Today it is estimated that 5 trillion pieces of plastic litter our oceans, including bottles, bags, fishing wire and straws, with the average person generating 84 kg of plastic waste per year.
Inevitably this plastic enters the food chain with a recent study*revealing that humans consume about 5 grams of microplastic a week, equivalent to one credit card.
Every year, millions more tons of plastic enter our oceans primarily from rivers and water courses. This is such a huge problem that the Ellen McArthur Foundation predicts that if don’t change the way we design, use, and reuse plastics then by2050 that there will be more plastic than fish in the ocean.
The Ellen McArthur Foundation is one of a growing number of charities and “for purpose” companies that are committed to creating a circular economy, eliminating waste and pollution, while regenerating natural ecosystems.
These stark statistics demonstrate that we must form a broad and global coalition to both extract plastic pollution from the oceans and intercept it in rivers before it can reach our seas.
The theme for this year’s World Maritime Day reflected on the need to support a green transition of the maritime sector into a sustainable future, while leaving no one behind. Entitled “New technologies for greener shipping” it included a major focus on the importance of a sustainable maritime sector and the need to build back better and greener in a post pandemic world.
Organisations like Plastic Bank® are leading – this approach and it has already become globally recognised as a thought leader, advocate and innovator in plastic recycling while creating social impact.
Along with other companies combatting ocean pollution, ShipMoney has become an official supporter of Plastic Bank®.
Plastic Bank has established ethical plastic collection branches within 50 kilometres of coastlines and waterways in countries where plastic pollution is particularly problematic.
Collection community members gather plastic waste directly from local beaches, riverbanks, neighbourhoods, and households to help stop ocean plastic directly at the source.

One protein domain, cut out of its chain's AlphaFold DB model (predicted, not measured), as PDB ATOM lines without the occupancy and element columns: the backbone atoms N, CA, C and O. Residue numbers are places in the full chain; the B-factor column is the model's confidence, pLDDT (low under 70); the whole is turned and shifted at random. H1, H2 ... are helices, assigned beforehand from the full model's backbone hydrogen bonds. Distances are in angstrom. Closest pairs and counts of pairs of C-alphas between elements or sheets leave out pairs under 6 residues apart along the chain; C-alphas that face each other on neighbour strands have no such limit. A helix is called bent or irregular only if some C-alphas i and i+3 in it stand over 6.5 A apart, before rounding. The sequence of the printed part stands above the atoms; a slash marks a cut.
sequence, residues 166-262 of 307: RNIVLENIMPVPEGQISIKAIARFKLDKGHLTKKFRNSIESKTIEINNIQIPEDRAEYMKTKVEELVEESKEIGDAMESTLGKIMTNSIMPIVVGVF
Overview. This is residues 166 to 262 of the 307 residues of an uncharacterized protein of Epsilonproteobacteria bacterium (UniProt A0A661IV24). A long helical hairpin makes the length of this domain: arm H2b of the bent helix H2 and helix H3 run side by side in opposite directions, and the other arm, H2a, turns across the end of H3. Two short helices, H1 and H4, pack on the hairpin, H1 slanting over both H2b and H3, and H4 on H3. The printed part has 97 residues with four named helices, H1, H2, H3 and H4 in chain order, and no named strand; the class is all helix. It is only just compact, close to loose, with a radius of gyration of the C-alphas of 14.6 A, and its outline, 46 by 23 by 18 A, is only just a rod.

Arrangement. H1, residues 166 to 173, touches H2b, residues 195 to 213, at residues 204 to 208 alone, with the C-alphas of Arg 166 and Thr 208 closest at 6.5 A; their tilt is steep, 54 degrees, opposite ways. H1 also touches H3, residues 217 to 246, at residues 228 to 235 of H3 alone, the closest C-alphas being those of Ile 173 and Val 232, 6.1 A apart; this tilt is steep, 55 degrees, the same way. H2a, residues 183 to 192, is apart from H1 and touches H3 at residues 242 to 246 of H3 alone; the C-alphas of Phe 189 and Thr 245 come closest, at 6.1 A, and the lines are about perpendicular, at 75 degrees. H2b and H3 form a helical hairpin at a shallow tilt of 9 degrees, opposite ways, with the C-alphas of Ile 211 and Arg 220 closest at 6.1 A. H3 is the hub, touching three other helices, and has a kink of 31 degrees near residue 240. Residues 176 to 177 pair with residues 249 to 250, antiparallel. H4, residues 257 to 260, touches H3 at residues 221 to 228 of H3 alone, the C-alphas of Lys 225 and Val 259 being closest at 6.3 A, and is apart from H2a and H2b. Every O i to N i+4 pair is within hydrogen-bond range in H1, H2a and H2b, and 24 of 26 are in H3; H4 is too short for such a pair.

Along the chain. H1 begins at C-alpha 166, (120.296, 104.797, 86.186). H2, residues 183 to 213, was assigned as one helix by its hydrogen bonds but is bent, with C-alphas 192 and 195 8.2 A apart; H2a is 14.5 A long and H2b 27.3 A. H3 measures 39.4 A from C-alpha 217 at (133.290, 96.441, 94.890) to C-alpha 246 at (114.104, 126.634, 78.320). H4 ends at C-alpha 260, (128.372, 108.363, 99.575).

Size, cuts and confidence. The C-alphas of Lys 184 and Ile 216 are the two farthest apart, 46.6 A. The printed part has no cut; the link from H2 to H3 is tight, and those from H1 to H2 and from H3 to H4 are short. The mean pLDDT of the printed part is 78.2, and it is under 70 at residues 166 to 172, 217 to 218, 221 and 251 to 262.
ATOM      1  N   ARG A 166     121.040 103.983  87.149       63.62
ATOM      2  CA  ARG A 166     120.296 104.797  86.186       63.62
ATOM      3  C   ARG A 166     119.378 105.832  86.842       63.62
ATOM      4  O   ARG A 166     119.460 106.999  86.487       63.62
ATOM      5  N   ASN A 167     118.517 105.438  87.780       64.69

This plastic is then recycled reducing the need for virgin plastic to be produced, while supporting local communities and helping to create a lasting environmental, social and economic impact.
Eyesea is a non-profit organisation from the shipping industry with a mission to map global pollution and maritime hazards. It began in 2021 by launching a pollution mapping app designed for seafarers and coastal communities to record and report observational data on ocean impact pollution.
Since then, over 120,000 images of ocean impact and terrestrial pollution have been recorded from over 60 countries and territories. Eyesea has also seen growth in a global network of volunteers that assist with coastal clean-ups, data collection, and tech support.
Eyesea has gained support from various segments of the maritime industry including ship management companies like the Thome Group.
Peter Schellenberger, Thome’s Vice President – Supply Chain, is fully supportive of such initiatives commenting that, “The shipping industry has some key unheralded strengths when it comes to environmental protection and sustainability with its maritime tech, seafarers, ships, and our global reach.”
Eyesea founder Graeme Somerville-Ryan agrees, “ Acting as individuals or single companies we can only achieve so much, but as a community – on shore and at sea – we have access to good ideas and smart people.”
IMPA Save is another collaboration of individual participants in the global maritime supply chain representing ship owners and maritime suppliers who are responding to the United Nations’ call via its Sustainable Development Goals for action to promote prosperity while protecting the environment, ecosystems and communities.
Recognizing that long-term change needs to be mandated through governments, international bodies and regulation , IMPA has taken the initiative adopting sustainable policies both at the membership and association levels. Their aim is to return to healthy and productive oceans by 2030 through the process of decarbonization in shipping, ensuring fully traceable seafood and reducing waste entering the oceans. IMPA Save aims to achieve this via best practice sharing, through strategic partnerships and collaborations and through incentivizing other industry leaders to commit to making tangible changes.
It’s clear partnerships, collaboration and regulation in maritime are needed to create consensus on ocean health. Small changes across the industry can have significant impact when adopted en masse both on and offshore. By recycling plastic and minimizing/eliminating single use plastics we can significantly reduce the amount of plastic which ends up in our rivers and oceans. Finally, supporting organisations like Plastic Bank working with local communities to deliver environmental and social impact is critical while plastic alternatives are developed.